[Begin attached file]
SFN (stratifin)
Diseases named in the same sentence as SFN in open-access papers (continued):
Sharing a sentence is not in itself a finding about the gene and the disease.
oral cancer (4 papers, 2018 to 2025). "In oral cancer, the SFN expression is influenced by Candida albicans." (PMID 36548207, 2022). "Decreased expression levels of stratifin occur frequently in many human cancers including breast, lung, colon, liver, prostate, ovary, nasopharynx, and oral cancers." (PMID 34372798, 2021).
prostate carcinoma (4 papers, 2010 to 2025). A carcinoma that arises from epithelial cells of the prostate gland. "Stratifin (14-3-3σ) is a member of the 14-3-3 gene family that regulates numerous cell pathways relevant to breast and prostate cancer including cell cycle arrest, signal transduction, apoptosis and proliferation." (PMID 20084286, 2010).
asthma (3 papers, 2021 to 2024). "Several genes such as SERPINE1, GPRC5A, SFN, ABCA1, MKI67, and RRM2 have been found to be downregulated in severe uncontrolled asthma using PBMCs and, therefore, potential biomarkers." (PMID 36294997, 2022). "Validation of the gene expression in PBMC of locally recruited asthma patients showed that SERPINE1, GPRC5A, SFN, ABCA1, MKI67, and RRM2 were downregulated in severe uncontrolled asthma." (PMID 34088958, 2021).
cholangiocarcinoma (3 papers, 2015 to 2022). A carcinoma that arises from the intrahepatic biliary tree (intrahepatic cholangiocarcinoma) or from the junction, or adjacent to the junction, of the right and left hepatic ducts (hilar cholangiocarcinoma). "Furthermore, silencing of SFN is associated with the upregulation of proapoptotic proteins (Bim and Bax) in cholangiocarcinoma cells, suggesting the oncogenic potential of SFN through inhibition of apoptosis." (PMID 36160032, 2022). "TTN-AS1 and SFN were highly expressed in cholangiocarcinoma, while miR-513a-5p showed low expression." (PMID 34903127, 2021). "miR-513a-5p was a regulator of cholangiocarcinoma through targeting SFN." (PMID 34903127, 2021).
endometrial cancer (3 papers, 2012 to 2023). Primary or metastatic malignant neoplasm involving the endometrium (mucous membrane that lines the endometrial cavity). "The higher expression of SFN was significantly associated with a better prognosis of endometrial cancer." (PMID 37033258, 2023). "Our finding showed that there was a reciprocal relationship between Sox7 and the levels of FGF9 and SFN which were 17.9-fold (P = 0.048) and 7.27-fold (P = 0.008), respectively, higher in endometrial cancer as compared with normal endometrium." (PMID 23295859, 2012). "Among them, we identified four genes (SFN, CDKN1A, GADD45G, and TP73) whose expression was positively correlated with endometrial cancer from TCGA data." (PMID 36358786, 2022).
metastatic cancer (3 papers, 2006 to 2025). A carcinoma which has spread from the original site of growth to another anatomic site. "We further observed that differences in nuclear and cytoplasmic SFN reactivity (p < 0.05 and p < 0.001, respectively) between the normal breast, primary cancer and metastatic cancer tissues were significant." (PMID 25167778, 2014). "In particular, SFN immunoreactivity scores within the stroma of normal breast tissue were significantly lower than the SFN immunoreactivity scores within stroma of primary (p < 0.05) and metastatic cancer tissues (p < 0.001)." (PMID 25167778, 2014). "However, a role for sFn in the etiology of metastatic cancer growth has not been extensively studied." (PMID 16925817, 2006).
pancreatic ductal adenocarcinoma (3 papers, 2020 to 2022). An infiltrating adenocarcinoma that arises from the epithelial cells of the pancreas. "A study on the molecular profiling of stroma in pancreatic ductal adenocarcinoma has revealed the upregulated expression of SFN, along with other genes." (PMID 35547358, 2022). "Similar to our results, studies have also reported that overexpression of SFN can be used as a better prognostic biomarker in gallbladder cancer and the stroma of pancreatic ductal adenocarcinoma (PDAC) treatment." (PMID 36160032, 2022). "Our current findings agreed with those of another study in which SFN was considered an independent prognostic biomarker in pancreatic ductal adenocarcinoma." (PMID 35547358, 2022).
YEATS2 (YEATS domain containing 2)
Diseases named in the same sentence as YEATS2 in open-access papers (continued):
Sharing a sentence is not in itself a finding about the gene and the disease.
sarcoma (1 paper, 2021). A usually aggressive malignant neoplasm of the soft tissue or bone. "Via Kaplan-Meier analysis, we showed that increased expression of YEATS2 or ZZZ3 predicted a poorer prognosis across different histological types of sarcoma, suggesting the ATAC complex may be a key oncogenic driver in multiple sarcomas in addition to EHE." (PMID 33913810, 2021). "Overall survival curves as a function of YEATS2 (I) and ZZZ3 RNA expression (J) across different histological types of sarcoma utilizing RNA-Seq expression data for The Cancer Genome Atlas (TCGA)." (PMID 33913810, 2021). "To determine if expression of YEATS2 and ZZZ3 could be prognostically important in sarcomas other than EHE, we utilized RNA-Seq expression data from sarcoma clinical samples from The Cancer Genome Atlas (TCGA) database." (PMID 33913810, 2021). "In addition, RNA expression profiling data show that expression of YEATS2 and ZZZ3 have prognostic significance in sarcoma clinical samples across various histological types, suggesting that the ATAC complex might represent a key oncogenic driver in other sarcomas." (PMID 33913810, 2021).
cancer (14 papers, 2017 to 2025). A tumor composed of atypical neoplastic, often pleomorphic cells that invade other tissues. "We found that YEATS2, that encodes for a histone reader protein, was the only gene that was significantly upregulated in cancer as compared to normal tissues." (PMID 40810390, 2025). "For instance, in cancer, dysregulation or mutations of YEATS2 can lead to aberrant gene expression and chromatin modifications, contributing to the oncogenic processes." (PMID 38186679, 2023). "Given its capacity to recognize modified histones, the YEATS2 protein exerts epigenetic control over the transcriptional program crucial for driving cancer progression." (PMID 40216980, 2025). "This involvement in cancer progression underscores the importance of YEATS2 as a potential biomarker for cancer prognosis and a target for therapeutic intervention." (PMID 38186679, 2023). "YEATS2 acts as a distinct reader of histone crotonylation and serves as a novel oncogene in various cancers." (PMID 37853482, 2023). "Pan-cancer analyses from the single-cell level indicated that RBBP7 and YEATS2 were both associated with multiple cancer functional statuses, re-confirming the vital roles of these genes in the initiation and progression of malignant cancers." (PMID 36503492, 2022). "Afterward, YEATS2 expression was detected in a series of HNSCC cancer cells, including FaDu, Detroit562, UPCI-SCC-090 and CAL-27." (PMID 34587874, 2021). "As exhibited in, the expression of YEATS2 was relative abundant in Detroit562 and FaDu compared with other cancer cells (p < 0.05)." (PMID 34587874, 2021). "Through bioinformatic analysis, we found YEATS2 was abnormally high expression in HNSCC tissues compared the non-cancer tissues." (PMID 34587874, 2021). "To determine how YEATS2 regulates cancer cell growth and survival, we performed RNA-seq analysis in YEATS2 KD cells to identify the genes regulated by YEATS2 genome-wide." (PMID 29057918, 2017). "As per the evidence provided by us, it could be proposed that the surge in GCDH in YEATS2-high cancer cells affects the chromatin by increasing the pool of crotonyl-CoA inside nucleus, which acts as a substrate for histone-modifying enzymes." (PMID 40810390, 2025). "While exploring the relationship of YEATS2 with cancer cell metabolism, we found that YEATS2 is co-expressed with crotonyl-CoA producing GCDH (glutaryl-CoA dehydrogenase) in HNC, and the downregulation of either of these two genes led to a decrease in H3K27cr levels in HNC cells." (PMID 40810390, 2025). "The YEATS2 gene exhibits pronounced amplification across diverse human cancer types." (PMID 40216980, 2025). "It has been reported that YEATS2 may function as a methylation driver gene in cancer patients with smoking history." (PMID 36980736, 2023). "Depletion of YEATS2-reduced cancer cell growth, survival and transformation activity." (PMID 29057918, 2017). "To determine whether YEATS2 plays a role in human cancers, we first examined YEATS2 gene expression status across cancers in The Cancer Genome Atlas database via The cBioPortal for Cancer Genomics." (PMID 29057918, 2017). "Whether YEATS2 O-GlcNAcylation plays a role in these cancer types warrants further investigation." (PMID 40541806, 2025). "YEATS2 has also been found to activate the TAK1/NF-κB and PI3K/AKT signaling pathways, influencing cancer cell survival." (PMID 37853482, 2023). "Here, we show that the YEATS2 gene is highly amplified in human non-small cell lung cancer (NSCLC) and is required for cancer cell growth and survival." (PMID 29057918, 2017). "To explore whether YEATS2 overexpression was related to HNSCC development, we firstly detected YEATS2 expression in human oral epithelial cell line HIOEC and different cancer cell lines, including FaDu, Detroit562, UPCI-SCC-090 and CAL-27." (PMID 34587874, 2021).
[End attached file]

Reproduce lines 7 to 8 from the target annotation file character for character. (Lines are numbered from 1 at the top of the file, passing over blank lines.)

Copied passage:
cholangiocarcinoma (3 papers, 2015 to 2022). A carcinoma that arises from the intrahepatic biliary tree (intrahepatic cholangiocarcinoma) or from the junction, or adjacent to the junction, of the right and left hepatic ducts (hilar cholangiocarcinoma). "Furthermore, silencing of SFN is associated with the upregulation of proapoptotic proteins (Bim and Bax) in cholangiocarcinoma cells, suggesting the oncogenic potential of SFN through inhibition of apoptosis." (PMID 36160032, 2022). "TTN-AS1 and SFN were highly expressed in cholangiocarcinoma, while miR-513a-5p showed low expression." (PMID 34903127, 2021). "miR-513a-5p was a regulator of cholangiocarcinoma through targeting SFN." (PMID 34903127, 2021).
endometrial cancer (3 papers, 2012 to 2023). Primary or metastatic malignant neoplasm involving the endometrium (mucous membrane that lines the endometrial cavity). "The higher expression of SFN was significantly associated with a better prognosis of endometrial cancer." (PMID 37033258, 2023). "Our finding showed that there was a reciprocal relationship between Sox7 and the levels of FGF9 and SFN which were 17.9-fold (P = 0.048) and 7.27-fold (P = 0.008), respectively, higher in endometrial cancer as compared with normal endometrium." (PMID 23295859, 2012). "Among them, we identified four genes (SFN, CDKN1A, GADD45G, and TP73) whose expression was positively correlated with endometrial cancer from TCGA data." (PMID 36358786, 2022).